Kory Lichtensteiger immediately knew something terrible had happened. The intense pain and the disgusting 45-degree angle at which his right knee bent gave it away.
As he sat on the sideline that Sunday last October, disappointed at the prospect of lost season, he believed he would return to play left guard for the Washington Redskins.
Fourteen months later, Lichtensteiger has started all 14 games this season for the first-place Redskins.
His toughness and work ethic earned his teammates’ vote this week as the team’s 2012 Ed Block Courage award winner. The honor is given annually to a player on each team who displays extraordinary courage in the face of adversity.
“To get that vote of confidence from them, to see that they understand how many hardships I’ve had to go through rehabbing the knee, I think it’s very cool,” Lichtensteiger said. “I’m very honored by it.”
Lichtensteiger, a five-year veteran, tore the ACL, MCL and meniscus while being blocked by Philadelphia Eagles defensive end Darryl Tapp following an interception. He had reconstructive surgery, and then the extensive rehabilitation began.
He was limited throughout minicamp and OTAs last spring and summer. He was cleared to participate in training camp, but he suffered a setback just days in. A bad step and a hyperextension resulted in more pain.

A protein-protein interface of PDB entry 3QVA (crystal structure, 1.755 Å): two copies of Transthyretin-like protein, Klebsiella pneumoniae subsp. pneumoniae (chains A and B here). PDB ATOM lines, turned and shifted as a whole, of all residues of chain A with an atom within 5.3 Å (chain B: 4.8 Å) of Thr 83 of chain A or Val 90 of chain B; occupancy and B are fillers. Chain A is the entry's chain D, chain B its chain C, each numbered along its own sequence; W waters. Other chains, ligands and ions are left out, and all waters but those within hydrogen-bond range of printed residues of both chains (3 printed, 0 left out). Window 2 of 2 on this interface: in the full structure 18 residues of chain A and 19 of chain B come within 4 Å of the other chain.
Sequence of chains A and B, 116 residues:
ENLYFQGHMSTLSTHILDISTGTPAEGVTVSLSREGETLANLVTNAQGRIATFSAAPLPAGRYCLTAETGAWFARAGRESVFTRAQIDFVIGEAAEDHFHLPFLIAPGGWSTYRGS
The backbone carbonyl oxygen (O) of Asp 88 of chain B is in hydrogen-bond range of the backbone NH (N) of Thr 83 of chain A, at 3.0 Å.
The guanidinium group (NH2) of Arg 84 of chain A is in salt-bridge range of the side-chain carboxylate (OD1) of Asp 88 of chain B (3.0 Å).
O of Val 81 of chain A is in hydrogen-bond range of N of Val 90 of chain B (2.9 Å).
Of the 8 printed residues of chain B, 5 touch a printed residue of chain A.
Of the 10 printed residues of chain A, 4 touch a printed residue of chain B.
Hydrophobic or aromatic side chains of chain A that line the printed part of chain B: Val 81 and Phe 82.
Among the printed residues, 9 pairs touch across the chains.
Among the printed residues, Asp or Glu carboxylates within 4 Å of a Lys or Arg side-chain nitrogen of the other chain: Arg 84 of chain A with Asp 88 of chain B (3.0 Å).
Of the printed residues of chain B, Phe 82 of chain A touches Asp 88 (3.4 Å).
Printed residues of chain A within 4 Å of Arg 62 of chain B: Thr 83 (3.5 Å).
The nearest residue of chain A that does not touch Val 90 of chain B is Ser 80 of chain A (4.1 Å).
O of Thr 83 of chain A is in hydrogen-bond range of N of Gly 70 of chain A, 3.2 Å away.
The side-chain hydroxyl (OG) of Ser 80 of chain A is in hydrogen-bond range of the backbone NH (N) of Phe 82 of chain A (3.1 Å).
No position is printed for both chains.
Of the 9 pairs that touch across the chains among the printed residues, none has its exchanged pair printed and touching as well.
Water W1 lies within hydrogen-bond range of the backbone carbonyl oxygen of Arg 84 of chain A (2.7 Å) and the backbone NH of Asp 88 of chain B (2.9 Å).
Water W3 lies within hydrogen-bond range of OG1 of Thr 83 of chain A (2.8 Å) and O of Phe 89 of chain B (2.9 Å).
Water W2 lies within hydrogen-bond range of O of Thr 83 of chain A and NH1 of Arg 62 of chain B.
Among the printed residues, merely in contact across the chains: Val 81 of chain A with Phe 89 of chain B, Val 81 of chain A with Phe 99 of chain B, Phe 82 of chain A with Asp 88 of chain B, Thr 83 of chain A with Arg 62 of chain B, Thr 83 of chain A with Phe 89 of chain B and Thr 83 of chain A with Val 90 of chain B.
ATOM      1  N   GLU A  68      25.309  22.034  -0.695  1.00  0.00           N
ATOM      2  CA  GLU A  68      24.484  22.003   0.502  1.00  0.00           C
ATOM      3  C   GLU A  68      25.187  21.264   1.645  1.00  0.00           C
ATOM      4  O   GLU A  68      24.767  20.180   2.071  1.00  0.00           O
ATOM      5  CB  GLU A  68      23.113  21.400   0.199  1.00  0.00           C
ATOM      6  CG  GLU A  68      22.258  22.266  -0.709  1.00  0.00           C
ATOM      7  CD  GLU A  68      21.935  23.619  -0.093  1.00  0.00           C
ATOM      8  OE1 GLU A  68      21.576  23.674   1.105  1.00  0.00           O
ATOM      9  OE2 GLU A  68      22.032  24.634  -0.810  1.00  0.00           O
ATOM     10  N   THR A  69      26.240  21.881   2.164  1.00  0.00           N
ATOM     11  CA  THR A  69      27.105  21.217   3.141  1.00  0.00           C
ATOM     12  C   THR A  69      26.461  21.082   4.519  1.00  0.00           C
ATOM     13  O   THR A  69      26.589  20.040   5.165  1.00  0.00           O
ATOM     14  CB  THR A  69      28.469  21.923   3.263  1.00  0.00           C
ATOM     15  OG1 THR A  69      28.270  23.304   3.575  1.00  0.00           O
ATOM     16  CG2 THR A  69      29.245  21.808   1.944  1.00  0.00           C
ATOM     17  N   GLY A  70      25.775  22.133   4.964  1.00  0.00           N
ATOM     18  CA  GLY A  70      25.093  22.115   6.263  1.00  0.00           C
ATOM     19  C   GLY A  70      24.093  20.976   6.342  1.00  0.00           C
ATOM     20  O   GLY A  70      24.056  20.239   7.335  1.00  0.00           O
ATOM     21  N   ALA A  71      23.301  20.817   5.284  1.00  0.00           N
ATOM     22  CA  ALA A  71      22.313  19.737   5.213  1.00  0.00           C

Lichtensteiger sensed it would subside after a few days of rest, but doctors told him the chances of him surviving the season without arthroscopic surgery were minimal
On July 30 he had it scoped to remove particles. He missed all of the Redskins’ preseason games, but he returned for the regular season.
“He’s very competitive,” coach Mike Shanahan said. “He does everything we ask him to do both in the running game and in the passing game. He’s a perfectionist, even though perfection doesn’t always occur in the National Football League, especially in the offensive line. He’s given all his effort that he can possibly do to make sure that he plays at a very high level.”
Lichtensteiger still fights through pain and stiffness to practice and play. His athleticism is an important part of the Redskins’ the zone blocking scheme and their screen passing game.
“After games, it feels pretty rough,” he said. “It’s pretty nice to have a coach like Mike, who takes care of his players.
“Usually by game day it’s feeling OK. There’s always a few magic remedies that the medical staff can come up with to get you feeling right on game days.”
Lichtensteiger’s versatility also might become an important asset. He moved to center last Sunday against Cleveland after Will Montgomery left the game with an injured MCL in his left knee.
“I kind of had to channel my inner center from two or three years ago,” Lichtensteiger said. “I think it helps me out because that’s always where I kind of felt the most comfortable as an offensive lineman.
“It’s a tighter box you’re playing in. You’ve got guys that are lining up right in front of you, as opposed to all the space that you have at guard. Mentally, it’s a lot more challenging, but at times, for a guy like me, it’s better suited.”